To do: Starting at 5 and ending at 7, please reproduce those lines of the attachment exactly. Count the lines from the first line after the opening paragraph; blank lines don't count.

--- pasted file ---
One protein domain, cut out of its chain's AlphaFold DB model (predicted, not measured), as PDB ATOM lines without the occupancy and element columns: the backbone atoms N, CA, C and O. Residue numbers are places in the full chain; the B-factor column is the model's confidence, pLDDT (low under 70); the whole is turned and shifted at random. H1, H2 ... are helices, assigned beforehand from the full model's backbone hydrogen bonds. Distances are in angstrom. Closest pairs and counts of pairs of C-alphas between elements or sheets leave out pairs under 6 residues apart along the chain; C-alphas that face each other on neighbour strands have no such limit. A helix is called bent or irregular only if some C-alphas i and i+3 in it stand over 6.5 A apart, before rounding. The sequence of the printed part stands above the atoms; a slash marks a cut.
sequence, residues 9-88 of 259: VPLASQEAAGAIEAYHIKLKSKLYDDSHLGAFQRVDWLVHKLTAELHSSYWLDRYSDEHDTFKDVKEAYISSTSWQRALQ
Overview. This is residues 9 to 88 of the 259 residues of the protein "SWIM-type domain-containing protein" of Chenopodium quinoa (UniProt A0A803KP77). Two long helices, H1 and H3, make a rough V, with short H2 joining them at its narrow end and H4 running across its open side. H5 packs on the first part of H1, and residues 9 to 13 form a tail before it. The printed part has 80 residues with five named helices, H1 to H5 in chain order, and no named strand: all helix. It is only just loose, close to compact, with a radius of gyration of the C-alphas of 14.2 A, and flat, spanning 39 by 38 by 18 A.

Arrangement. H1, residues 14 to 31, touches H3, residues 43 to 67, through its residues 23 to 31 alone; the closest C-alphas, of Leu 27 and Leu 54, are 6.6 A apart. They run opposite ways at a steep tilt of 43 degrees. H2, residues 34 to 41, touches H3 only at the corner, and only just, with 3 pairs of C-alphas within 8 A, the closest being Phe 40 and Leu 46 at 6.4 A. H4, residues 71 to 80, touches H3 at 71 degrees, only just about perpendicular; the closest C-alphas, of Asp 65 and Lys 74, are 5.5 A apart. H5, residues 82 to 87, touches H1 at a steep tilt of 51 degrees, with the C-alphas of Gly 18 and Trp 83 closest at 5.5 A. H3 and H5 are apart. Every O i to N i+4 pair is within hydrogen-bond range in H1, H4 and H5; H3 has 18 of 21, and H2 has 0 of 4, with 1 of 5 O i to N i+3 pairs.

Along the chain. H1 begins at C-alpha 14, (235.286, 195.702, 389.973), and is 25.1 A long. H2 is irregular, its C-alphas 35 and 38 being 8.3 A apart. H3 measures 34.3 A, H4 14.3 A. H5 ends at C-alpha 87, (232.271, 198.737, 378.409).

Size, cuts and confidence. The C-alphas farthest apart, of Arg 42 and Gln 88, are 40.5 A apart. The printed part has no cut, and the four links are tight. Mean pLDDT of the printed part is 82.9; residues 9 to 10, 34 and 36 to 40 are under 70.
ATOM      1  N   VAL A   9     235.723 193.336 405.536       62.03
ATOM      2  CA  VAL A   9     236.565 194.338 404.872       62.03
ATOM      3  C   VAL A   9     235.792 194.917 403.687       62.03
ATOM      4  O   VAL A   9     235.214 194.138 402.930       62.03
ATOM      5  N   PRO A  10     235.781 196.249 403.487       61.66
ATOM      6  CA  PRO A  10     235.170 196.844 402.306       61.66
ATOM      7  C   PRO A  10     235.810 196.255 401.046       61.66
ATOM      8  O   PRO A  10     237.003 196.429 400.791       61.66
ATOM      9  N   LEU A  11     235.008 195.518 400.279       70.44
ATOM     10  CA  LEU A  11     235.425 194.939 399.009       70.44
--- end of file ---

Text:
Size, cuts and confidence. The C-alphas farthest apart, of Arg 42 and Gln 88, are 40.5 A apart. The printed part has no cut, and the four links are tight. Mean pLDDT of the printed part is 82.9; residues 9 to 10, 34 and 36 to 40 are under 70.
ATOM      1  N   VAL A   9     235.723 193.336 405.536       62.03
ATOM      2  CA  VAL A   9     236.565 194.338 404.872       62.03